That is all. & Please make the tetris go away.

Saturday, November 10, 2007

Tractor pull report

As many folks here know from my profile and posts I lease a small section of a farm (one small barn and a few acres) and board horses. The farm itself is huge and leases out land to several other people (5 other businesses!). It didn’t happen last year but several years in a row we’ve had tractor pulls in the late fall on the back half of the property adjacent to my area. It’s a lot of fun but of course a lot of work as well. In previous years my barn’s large community room housed the food buffet and rest room – fortunately this year all the facilities and electricity was available in the back part of the property so folks didn’t have to traipse across a giant corn field to these amenities. Now I only host the ring lights and help out in other minor ways... oh, and keep an eye on my charges too. I'm too much the mother hen sometimes.

It was still a VERY long and cold day… we didn’t get the snow showers they predicted thank goodness! 14hrs starting off with that would have been awful.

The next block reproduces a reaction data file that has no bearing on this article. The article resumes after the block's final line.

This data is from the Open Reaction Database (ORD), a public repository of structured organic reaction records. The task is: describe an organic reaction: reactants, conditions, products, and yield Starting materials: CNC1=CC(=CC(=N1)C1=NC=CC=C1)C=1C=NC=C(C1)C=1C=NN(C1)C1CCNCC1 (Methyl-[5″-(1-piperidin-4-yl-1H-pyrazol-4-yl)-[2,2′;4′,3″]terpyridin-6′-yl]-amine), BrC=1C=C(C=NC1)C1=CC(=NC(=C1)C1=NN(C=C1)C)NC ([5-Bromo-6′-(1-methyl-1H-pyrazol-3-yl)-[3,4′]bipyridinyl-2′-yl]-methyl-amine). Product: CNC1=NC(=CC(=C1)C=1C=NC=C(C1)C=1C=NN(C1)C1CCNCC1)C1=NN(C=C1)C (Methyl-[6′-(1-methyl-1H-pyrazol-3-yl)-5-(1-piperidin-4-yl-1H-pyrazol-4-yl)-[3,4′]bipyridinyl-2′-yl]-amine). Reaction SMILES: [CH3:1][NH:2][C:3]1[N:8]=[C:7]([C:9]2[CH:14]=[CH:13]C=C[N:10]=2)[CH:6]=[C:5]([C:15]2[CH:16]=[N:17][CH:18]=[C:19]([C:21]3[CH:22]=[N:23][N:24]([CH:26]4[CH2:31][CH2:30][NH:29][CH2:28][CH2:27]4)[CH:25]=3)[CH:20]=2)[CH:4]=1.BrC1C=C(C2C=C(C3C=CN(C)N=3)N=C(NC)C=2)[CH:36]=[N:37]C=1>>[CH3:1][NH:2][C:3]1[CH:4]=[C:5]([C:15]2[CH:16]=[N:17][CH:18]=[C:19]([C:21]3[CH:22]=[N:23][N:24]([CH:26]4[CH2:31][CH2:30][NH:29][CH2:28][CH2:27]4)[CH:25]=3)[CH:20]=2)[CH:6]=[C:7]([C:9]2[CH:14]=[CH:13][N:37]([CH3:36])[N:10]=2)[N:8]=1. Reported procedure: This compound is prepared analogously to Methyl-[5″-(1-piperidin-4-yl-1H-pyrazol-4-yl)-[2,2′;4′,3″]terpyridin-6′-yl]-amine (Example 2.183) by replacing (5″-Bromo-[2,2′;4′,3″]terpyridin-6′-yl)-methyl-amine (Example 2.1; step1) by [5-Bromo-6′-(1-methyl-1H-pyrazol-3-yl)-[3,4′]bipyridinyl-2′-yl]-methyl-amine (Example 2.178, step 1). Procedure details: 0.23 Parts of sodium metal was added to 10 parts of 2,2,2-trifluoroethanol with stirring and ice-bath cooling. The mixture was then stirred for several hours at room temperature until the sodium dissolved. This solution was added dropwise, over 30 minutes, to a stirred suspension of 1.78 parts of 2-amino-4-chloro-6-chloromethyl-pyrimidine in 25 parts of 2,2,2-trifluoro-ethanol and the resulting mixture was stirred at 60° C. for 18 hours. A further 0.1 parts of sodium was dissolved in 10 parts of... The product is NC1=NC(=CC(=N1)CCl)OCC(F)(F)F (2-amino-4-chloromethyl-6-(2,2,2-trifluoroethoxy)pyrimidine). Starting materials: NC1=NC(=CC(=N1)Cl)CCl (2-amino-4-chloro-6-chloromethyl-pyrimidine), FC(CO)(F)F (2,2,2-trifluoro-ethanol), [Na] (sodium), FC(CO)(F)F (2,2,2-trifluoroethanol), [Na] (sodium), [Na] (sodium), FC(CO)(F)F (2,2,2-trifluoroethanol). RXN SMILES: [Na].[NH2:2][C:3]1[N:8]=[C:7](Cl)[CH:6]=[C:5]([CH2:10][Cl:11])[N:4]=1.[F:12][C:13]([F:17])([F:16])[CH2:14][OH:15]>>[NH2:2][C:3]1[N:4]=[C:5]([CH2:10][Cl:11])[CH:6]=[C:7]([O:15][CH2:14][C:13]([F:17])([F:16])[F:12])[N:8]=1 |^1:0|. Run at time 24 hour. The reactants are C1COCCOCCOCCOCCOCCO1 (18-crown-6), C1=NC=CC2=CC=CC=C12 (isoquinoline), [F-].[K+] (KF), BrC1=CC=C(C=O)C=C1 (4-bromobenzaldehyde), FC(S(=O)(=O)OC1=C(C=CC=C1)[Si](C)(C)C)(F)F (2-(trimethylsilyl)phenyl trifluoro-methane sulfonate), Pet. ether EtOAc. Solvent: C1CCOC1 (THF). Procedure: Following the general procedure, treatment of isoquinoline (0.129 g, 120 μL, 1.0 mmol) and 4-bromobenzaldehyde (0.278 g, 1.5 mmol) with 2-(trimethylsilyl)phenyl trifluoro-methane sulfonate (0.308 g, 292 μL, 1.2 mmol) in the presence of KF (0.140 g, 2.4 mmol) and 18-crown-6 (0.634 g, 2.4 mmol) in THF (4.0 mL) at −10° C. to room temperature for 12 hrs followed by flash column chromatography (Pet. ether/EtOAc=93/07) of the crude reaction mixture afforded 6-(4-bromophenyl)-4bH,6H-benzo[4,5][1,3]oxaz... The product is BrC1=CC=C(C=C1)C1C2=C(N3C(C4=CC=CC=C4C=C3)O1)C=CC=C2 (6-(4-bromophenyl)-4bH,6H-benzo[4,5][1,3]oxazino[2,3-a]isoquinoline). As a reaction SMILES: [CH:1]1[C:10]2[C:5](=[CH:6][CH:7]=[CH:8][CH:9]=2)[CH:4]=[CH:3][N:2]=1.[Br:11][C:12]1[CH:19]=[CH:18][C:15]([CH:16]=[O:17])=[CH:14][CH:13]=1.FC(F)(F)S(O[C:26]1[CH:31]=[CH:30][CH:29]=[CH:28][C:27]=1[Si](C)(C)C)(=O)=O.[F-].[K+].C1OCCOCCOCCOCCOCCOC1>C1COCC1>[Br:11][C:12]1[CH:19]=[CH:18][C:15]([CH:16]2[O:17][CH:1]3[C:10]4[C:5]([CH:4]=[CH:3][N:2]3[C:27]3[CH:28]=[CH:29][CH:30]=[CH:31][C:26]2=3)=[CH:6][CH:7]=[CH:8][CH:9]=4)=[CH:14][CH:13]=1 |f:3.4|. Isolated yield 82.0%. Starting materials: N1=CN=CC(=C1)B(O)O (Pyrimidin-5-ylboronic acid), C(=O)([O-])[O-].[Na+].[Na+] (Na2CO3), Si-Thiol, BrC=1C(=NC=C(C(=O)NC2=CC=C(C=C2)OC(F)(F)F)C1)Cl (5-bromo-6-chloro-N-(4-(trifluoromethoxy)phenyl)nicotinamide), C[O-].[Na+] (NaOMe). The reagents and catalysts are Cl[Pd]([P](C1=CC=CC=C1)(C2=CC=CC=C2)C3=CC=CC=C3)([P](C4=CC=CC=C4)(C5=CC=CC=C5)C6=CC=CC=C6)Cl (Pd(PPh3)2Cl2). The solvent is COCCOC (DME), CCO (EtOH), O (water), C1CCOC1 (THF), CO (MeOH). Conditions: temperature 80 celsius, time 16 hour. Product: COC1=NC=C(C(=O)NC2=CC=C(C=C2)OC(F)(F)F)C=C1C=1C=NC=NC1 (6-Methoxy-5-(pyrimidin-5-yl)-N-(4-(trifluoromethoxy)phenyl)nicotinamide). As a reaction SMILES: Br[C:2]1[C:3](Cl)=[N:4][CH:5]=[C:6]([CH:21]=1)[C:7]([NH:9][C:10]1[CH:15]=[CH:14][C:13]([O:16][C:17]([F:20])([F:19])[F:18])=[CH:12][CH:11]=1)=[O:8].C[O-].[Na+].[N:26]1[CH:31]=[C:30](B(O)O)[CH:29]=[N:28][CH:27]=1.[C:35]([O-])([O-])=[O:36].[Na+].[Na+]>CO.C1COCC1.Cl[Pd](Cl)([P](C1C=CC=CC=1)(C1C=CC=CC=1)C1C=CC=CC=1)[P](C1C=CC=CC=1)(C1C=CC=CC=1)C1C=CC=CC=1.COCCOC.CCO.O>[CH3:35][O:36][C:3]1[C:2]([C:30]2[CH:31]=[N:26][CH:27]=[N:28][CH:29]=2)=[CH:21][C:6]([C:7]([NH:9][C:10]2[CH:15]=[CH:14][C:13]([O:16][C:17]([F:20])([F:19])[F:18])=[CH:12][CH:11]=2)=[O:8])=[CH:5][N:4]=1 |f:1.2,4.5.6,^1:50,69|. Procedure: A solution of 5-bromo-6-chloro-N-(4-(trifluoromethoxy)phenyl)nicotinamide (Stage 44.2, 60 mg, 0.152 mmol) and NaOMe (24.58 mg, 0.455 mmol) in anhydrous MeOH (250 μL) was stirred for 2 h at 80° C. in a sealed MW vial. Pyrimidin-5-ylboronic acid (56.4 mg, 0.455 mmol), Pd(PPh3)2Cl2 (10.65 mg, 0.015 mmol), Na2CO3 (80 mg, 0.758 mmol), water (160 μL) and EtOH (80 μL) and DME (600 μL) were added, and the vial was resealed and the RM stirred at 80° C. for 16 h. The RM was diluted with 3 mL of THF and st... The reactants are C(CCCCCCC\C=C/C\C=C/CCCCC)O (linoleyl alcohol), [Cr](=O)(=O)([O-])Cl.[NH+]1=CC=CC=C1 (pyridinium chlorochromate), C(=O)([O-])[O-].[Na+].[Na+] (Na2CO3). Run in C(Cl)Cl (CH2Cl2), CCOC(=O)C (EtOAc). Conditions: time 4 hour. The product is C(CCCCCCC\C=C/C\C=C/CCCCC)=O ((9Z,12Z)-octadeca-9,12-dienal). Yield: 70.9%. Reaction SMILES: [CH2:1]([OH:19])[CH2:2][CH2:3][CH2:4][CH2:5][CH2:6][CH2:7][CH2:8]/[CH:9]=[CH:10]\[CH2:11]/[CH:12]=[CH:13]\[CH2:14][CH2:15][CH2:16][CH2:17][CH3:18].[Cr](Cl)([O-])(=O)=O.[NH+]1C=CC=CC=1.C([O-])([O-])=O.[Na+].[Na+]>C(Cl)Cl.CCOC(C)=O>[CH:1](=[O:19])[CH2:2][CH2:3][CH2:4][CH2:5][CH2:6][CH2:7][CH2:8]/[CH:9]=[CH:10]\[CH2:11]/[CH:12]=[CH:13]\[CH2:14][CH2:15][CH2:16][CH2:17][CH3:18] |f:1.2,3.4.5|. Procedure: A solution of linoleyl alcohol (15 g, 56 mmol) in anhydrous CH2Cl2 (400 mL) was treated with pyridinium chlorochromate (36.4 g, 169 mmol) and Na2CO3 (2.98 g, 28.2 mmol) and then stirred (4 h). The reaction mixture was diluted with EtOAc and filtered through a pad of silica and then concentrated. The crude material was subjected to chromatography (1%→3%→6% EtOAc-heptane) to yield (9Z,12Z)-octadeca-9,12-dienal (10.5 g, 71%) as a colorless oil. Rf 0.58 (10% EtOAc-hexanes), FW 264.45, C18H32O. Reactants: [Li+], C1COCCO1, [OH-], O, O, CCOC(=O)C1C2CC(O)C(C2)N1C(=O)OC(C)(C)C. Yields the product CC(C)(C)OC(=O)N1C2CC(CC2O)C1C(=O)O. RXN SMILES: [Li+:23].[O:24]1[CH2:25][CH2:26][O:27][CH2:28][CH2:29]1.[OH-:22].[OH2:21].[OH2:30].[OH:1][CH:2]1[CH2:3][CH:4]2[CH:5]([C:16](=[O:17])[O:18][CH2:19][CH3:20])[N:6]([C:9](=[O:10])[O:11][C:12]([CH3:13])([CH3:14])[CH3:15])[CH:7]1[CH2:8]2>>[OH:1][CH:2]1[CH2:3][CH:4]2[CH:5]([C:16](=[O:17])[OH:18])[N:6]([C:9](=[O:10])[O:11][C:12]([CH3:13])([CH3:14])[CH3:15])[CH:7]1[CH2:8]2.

It’s really a terrific community event. There is almost always a “cause” chosen. Someone having a rough time – this year it was an old timer who’s been around the farm since it was a functional dairy; he and his wife were in an accident recently. They’re ok - he even visited for a bit which was great to see. About 100 people total were there this year, less than previous years (200 was the top year). However it was amazingly quiet and smooth running all in all. I believe the final tractor count was 40 but I saw a bunch of the bigger ones come in later so I’m not sure – they’ll know in a day or two when everyone tallies up everything. It is bigger than the pulls at the fairs though: anyone with a tractor comes and several people will drive the one family tractor sometimes which is pretty cool to see too. They also pulled some of the local guy’s trucks (but nothing rauckus like you hear in typical truck pulls with the modified engines/bodies and roaring stacks – these are just farm vehicles). My boyfriend pulled with his rebuilt ’56 chevy dually he had started building from a rusty old cab when we first dated. He won, beating guys who’d won their classes at area’s fairs. He’s pretty happy and ought to be – it took a lot of courage to test his workmanship that way: he spent about 2 years building it and it’s gone from construction site work, to car shows to a pull now – holding it’s own at each. Yay him! :)